Nobel Prize for Medicine Awarded to Scientist Who Prolonged His Own Life With His Research
The prize, awarded jointly to three scientists, celebrates the discovery of the immune system's front-line responders--though one winner succumbed to cancer three days before
[UPDATE 6 p.m.] Immune cells that protect us from the dangers of this microbe planet are behind this year’s Nobel Prize in medicine. Two of the three winners discovered receptor proteins that can recognize microbial invaders, activating the innate immune response. The third discovered dendritic cells, which serve as surveillance cells and can switch on the body’s adaptive immune response.
One half is awarded jointly to Bruce Beutler and Jules Hoffmann and one half goes to Ralph Steinman. But Steinman died on Friday after a battle with pancreatic cancer, according to Rockefeller University in New York, where he was a cell biologist and director of its Center for Immunology and Immune Diseases. He was diagnosed four years ago, and was able to extend his life using a dendritic-cell based immunotherapy of his own design, the university said. He was 68.
The Nobel committee learned he died three hours after it officially bestowed him with the honor, the Nobel Assembly said Monday. Steinman’s own university learned the sad news from his family, as officials were compiling information about his Nobel win. Nobel prizes are not awarded posthumously, but the Nobel Foundation’s rules specify that if a person wins an award and dies before accepting it, the prize is still presented.
“The decision to award the Nobel Prize to Ralph Steinman was made in good faith, based on the assumption that the Nobel Laureate was alive,” the assembly explained in a statement. “This was true – though not at the time of the decision – only a day or so previously.” The foundation further explains that this situation is unprecedented in the history of the Nobel Prize.
The split award honors research into the immune system’s dual nature. A group of first responder cells seek out and destroy invaders and block their ability to replicate, and a second group bats cleanup, producing antibodies that kill cells which have already been infected. Scientists now know a great deal about the genetic rules underlying these systems, but much of this knowledge stands on the shoulders of Beutler, Hoffmann and Steinman, the Nobel Assembly explains.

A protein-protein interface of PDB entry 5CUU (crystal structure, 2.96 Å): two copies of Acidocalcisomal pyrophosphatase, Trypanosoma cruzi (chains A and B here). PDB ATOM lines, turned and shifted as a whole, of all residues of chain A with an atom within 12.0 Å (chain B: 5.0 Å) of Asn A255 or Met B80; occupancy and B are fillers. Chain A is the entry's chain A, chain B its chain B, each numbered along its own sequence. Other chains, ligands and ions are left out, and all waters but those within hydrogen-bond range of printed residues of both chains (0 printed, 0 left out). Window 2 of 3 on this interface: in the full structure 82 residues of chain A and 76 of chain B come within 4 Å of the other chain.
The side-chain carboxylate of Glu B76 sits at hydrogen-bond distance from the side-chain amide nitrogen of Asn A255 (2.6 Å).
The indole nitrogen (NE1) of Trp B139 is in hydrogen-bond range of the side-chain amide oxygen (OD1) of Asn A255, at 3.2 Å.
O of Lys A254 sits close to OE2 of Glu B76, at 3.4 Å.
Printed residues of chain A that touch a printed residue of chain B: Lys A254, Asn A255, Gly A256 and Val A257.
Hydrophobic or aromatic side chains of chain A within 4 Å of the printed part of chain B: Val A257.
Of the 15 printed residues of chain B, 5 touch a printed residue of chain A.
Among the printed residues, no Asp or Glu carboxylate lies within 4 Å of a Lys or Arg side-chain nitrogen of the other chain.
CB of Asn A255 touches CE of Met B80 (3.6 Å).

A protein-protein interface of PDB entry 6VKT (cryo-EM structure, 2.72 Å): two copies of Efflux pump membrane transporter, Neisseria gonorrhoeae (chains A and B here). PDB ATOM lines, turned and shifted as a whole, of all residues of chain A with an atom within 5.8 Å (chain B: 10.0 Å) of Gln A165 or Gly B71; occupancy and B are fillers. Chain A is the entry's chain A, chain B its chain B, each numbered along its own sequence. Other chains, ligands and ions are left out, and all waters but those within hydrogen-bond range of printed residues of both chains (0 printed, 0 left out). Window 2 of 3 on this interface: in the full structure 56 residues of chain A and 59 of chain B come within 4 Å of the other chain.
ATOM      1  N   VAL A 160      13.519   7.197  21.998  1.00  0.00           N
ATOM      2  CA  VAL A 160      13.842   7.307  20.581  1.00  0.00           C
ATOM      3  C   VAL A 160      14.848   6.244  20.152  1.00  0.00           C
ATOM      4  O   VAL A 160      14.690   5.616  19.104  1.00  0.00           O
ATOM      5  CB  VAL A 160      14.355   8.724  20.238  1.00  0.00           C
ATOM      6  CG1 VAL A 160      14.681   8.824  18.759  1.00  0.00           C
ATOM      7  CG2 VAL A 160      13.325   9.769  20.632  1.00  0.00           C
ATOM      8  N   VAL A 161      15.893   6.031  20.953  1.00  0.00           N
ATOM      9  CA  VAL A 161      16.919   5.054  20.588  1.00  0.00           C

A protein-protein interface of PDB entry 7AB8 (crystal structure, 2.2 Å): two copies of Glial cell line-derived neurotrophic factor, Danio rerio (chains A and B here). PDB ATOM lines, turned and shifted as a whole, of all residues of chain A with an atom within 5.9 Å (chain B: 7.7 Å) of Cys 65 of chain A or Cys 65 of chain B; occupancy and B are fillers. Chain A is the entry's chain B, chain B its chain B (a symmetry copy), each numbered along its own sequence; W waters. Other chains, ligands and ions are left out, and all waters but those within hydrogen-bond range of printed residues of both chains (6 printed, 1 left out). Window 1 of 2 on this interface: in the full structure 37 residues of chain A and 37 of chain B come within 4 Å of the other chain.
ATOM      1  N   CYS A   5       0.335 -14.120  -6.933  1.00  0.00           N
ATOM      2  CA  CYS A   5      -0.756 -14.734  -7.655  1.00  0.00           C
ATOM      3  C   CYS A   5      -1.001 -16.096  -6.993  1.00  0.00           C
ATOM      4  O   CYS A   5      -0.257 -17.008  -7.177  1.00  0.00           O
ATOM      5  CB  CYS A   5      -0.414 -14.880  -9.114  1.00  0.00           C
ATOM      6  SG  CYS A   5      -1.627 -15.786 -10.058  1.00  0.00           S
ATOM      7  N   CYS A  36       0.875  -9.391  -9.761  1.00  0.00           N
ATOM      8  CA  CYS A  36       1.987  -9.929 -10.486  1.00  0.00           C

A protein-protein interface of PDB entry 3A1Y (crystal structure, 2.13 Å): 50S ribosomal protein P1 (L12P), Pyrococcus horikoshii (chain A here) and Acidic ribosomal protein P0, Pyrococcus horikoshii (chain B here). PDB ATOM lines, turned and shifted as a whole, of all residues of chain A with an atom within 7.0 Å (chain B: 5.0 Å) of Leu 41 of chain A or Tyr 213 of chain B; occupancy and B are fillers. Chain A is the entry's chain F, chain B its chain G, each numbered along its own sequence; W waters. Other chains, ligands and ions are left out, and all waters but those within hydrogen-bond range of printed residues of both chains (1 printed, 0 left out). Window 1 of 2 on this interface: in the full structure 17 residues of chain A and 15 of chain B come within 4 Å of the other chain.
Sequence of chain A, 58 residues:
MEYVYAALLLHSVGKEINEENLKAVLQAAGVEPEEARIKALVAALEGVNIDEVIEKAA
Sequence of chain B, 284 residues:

In 1996, Hoffmann, now 70, was working with some genetically modified fruit flies and infecting them with fungi or bacteria. He discovered that the activation of a gene called Toll is crucial for switching on the initial immune response that allowed his flies to fight off infection. Then in 1998, Beutler, now 54, was searching for a protein receptor involved in regulating septic shock, which results when the body is overwhelmed by infection. He found a mutation in a mouse gene that looked pretty similar to Hoffmann’s Toll gene. This gene codes for a receptor — nicknamed a Toll-like receptor — that binds to a bacterial product involved in septic shock.
Together, the work showed that insects and vertebrates shared similar molecules that activated the innate immune response — and now scientists knew what the molecules looked like. Since then, scientists have identified a dozen more Toll-like receptors in mice and humans.
Decades before that work, Steinman was pioneering research on the secondary immune response, the adaptive response. In 1973, he discovered the dendritic cell — so named because it has little tails, like dendrites in neurons — and set about explaining their function. They serve as the body’s surveillance cells, constantly moving around and sampling their environment. Steinman proved that dendritic cells activate T cells, a class of white blood cells that are important in adaptive immunity.
The immune researchers’ work has been crucial in understanding treatment and prevention of disease, from AIDS to cancer. The research is also relevant for understanding auto-immune and inflammatory diseases, in which the immune system attacks the body’s own cells.